“We have found that GLP-1 is reduced by up to 25% among people with prediabetes and up to 20% among obese people compared to normal-weight people. This indicates that the reduction in GLP-1 is not a consequence of type 2 diabetes, but appears much earlier in the disease development and may predispose people to type 2 diabetes,” study investigator Kristine Færch, PhD, senior research fellow at the Steno Diabetes Center in Gentofte, Denmark, said in a press release.
Dr. Færch and colleagues evaluated GLP-1 response to oral glucose in a large study population of lean and obese men and women with normal and impaired glucose regulation. Using an oral glucose tolerance test (OGTT), circulating concentrations of glucose, insulin and GLP-1 were assessed in participants with normal glucose tolerance (n=774), prediabetes (n=523) or screen-detected type 2 diabetes (n=163) from the Danish ADDITION-PRO study (n=1,462).
Results showed that GLP-1 response to an OGTT was 25% lower in women with prediabetes or type 2 diabetes vs. those with normal glucose tolerance. Similarly, 120-minute GLP-1 concentrations were 16% to 21% lower for both men and women with prediabetes or type 2 diabetes, regardless of age or obesity.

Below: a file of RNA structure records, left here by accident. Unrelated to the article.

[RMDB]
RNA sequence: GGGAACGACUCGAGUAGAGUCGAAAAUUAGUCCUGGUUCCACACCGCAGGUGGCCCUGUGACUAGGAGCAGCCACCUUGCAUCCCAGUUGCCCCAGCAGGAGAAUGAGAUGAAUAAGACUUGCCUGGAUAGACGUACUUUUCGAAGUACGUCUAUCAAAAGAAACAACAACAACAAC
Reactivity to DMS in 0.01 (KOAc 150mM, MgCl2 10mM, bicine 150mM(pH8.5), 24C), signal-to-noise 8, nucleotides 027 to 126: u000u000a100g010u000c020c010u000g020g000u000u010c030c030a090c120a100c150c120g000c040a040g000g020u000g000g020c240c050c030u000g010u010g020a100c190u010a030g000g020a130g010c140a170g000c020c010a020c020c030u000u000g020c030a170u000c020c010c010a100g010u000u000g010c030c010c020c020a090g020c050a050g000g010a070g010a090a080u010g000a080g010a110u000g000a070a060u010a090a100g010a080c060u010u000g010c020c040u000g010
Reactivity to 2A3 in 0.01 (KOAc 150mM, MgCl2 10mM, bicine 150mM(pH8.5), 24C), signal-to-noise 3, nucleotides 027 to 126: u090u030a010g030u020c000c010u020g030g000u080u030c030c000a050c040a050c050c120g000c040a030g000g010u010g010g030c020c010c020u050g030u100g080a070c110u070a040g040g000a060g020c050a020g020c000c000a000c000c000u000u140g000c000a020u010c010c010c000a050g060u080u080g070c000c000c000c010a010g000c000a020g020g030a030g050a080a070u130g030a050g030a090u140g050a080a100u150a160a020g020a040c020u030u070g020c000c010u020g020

In obese and overweight participants, GLP-1 response to an OGTT was 20% lower, as compared with normal-weight participants.
Data also linked higher GLP-1 responses to better insulin sensitivity and beta cell function, older age and lower degree of obesity.
“It is a novel finding,” another study investigator, Sørensen Torekov, MSc, PhD, of the University of Copenhagen, said in the release. “And what is surprising is that we have also found pronounced differences in GLP-1 secretion between men and women. We have observed a higher GLP-1 response among women than men, but when glucose tolerance worsens, the decline in GLP-1 secretion is more pronounced in women than in men.”
These results could have potential clinical implications as well, according to the researchers. For instance, principal investigator Marit Eika Jørgensen, MD, PhD, also of the Steno Diabetes Center, noted that GLP-1 analogs may help delay onset of type 2 diabetes.
“We should use the findings in prevention strategies for type 2 diabetes, and I hope to see results from longitudinal studies in the future, where we can follow the development in GLP-1 secretion over time in people who develop diabetes,” Dr. Jørgensen said in the release.